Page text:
And we actually got this idea that we would my wife and I, that we would save many Babbitt's life talk about naive. How naive we were.
But we entered into a campaign we connected with Manny Babbitt's attorneys and I thought, you know, we have remarkable connections with the media. I mean, we have letters from every name.
You can imagine who wanted interviews with us.
Well, now we'll give him those interviews.
I've called at least three big names.
People that you would all know and their first reaction was wow.
This is a remarkable story.
I talked about the differences in our cases, the similarities in our.
He says putting them side by side.
What's the difference here?
OK, part of the differences race.
It might be class, but certainly it's not justice.
My brother was in Harvard when Manny Babbitt was in Vietnam.
My brother killed three people.
Assaulted one woman who died of a heart attack while in the midst of a flashback to his war service.
I mean, what's the equity here?
Well, a mysterious thing happened within a day or two.
In each occasion I got a call back from this well known name saying, yeah, I'm puzzled.
I thought this was a big story, but you know, my producer just doesn't think so.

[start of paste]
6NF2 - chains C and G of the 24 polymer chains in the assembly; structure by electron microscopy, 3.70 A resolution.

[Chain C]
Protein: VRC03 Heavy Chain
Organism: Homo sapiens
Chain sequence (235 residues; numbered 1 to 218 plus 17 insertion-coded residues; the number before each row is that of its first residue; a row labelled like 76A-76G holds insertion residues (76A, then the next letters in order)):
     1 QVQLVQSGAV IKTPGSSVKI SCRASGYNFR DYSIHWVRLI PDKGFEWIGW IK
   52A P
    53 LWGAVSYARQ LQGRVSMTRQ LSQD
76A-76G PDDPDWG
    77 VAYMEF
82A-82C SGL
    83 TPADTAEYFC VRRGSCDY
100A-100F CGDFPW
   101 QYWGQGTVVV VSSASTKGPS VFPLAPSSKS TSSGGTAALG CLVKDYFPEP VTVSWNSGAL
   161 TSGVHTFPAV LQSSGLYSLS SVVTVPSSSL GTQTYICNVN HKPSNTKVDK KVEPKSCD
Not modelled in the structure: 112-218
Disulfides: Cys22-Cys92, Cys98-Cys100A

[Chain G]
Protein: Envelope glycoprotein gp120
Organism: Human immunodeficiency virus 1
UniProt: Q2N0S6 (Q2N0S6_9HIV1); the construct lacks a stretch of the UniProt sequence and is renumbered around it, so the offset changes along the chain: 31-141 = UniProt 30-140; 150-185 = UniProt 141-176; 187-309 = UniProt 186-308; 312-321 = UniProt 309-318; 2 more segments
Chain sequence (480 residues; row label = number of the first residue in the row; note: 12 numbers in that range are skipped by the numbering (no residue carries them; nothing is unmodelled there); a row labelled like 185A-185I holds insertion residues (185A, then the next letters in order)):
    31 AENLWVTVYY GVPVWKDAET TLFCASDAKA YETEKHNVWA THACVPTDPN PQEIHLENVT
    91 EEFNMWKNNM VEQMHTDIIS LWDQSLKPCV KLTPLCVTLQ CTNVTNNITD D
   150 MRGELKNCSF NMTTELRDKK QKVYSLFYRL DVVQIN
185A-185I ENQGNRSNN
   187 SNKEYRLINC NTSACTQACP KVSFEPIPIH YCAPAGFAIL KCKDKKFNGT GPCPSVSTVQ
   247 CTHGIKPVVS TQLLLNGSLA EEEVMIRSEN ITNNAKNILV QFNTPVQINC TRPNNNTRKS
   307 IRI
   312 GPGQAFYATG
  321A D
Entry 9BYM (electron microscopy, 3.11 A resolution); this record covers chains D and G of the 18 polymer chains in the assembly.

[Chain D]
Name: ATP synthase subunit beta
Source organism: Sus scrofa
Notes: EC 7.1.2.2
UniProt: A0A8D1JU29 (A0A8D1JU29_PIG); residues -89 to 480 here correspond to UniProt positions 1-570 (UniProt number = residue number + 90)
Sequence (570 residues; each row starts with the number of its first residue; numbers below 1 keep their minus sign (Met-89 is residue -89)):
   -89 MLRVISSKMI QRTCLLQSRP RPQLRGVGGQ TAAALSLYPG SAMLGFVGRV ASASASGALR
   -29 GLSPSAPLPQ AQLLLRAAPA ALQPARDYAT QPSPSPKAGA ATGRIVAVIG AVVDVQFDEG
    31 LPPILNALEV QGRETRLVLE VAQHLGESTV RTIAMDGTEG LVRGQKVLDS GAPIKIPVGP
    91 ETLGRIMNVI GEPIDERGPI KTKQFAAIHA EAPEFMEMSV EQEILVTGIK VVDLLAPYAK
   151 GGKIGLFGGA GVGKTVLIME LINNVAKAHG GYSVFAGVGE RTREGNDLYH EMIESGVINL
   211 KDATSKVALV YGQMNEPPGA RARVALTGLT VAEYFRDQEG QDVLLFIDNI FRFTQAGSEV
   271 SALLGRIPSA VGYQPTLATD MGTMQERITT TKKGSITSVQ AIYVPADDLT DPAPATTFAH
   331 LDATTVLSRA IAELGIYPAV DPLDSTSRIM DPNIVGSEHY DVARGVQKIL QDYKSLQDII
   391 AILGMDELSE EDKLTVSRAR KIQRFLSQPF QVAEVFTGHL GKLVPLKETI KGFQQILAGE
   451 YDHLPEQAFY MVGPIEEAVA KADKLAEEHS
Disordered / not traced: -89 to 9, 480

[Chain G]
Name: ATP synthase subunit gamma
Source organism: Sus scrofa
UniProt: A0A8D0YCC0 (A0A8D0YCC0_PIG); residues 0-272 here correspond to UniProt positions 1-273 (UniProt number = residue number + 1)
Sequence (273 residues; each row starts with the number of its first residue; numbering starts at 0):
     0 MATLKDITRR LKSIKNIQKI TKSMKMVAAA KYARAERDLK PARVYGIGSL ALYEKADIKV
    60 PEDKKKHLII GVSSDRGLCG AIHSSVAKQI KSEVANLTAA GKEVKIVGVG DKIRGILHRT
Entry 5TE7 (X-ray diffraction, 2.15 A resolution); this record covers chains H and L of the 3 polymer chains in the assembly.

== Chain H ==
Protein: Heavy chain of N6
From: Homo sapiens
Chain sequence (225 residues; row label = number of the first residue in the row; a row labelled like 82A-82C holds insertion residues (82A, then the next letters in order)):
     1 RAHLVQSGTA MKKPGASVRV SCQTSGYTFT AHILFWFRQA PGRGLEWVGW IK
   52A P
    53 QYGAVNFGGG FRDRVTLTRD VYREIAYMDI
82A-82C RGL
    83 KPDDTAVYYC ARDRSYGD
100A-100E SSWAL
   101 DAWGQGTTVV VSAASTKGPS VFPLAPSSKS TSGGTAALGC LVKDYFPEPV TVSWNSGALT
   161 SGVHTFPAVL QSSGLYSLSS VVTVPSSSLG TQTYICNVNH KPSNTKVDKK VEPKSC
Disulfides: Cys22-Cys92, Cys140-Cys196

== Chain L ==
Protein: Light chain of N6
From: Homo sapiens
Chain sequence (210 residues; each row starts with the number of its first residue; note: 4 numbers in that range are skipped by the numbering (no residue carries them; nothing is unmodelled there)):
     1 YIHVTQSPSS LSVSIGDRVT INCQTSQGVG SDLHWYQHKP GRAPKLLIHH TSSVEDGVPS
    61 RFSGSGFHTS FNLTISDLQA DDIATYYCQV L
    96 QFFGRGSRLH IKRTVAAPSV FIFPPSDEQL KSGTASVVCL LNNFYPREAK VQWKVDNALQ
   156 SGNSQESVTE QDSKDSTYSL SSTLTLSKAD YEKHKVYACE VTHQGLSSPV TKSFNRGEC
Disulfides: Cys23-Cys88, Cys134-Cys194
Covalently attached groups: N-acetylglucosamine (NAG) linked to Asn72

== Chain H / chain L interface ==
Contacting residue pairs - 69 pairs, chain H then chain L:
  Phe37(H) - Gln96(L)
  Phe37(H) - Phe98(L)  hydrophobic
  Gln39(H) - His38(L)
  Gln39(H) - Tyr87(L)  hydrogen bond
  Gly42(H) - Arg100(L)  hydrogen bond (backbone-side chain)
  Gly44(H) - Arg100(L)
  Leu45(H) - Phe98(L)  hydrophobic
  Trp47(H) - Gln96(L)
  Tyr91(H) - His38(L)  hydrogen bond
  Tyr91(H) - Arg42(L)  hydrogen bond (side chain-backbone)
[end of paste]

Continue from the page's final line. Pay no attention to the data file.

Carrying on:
And you know what happened?
Once it could be just an opinion happens twice.
It happens a third time.
You're beginning to see a pattern here.
They did not want to touch the story and of course the question is why did they not want to touch the story?
Mike Wallace actually gave us a second chance chance to go.
We flew bill in from California.
We went to the studios CBS studios here in New York.
We sat down with Mike and other people involved with the program.
We're pitching the story.
And then another thing you have to remember about the media.
Somebody rushes into the room and says, oh, watch the TV come and watch the TV we all go and watch the TV.
What's happening Columbine?
And you know, Mike says, you know, I'm sorry.
All our energy is going to go to cover this story.
We can't give any.
To this this particular issue, this particular case.
Now you might think this could have a happy.
Ending it should.
Have a happy ending at this point.
Many actually has great attorneys, but this is now in the.
Realm of politics.
Bill Babbitt ends up going to San Quentin prison, ironically, on his brother's 50th birthday and watches his brother be put to death by lethal injection.
The victim's family is already also there. They have chairs. Bill has to stand and there's a guard watching it so he doesn't do something.